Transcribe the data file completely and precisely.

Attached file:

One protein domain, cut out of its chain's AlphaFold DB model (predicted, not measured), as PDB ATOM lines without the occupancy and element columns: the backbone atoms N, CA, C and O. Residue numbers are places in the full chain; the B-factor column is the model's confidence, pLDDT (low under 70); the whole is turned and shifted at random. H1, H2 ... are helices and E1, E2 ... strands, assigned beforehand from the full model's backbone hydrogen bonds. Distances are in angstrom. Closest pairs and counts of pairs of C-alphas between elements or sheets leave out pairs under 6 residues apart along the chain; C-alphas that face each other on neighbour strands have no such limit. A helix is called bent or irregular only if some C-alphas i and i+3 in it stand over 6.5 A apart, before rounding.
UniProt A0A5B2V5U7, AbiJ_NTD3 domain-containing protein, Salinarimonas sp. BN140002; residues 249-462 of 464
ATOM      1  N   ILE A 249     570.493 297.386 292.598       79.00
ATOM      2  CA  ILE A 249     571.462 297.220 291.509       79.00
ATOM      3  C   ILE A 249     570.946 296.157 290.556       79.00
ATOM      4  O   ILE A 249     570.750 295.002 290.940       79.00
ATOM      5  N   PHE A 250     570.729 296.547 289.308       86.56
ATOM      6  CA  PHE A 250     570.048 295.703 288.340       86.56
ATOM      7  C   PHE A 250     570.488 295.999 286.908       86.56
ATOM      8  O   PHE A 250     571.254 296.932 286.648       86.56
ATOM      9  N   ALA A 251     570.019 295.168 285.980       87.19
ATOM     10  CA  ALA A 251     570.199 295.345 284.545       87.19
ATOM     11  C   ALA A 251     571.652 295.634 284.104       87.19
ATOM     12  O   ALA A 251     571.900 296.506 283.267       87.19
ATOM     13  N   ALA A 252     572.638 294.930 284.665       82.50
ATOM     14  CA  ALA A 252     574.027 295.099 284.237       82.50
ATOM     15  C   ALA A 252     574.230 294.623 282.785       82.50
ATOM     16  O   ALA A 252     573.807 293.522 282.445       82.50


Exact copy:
One protein domain, cut out of its chain's AlphaFold DB model (predicted, not measured), as PDB ATOM lines without the occupancy and element columns: the backbone atoms N, CA, C and O. Residue numbers are places in the full chain; the B-factor column is the model's confidence, pLDDT (low under 70); the whole is turned and shifted at random. H1, H2 ... are helices and E1, E2 ... strands, assigned beforehand from the full model's backbone hydrogen bonds. Distances are in angstrom. Closest pairs and counts of pairs of C-alphas between elements or sheets leave out pairs under 6 residues apart along the chain; C-alphas that face each other on neighbour strands have no such limit. A helix is called bent or irregular only if some C-alphas i and i+3 in it stand over 6.5 A apart, before rounding.
UniProt A0A5B2V5U7, AbiJ_NTD3 domain-containing protein, Salinarimonas sp. BN140002; residues 249-462 of 464
ATOM      1  N   ILE A 249     570.493 297.386 292.598       79.00
ATOM      2  CA  ILE A 249     571.462 297.220 291.509       79.00
ATOM      3  C   ILE A 249     570.946 296.157 290.556       79.00
ATOM      4  O   ILE A 249     570.750 295.002 290.940       79.00
ATOM      5  N   PHE A 250     570.729 296.547 289.308       86.56
ATOM      6  CA  PHE A 250     570.048 295.703 288.340       86.56
ATOM      7  C   PHE A 250     570.488 295.999 286.908       86.56
ATOM      8  O   PHE A 250     571.254 296.932 286.648       86.56
ATOM      9  N   ALA A 251     570.019 295.168 285.980       87.19
ATOM     10  CA  ALA A 251     570.199 295.345 284.545       87.19
ATOM     11  C   ALA A 251     571.652 295.634 284.104       87.19
ATOM     12  O   ALA A 251     571.900 296.506 283.267       87.19
ATOM     13  N   ALA A 252     572.638 294.930 284.665       82.50
ATOM     14  CA  ALA A 252     574.027 295.099 284.237       82.50
ATOM     15  C   ALA A 252     574.230 294.623 282.785       82.50
ATOM     16  O   ALA A 252     573.807 293.522 282.445       82.50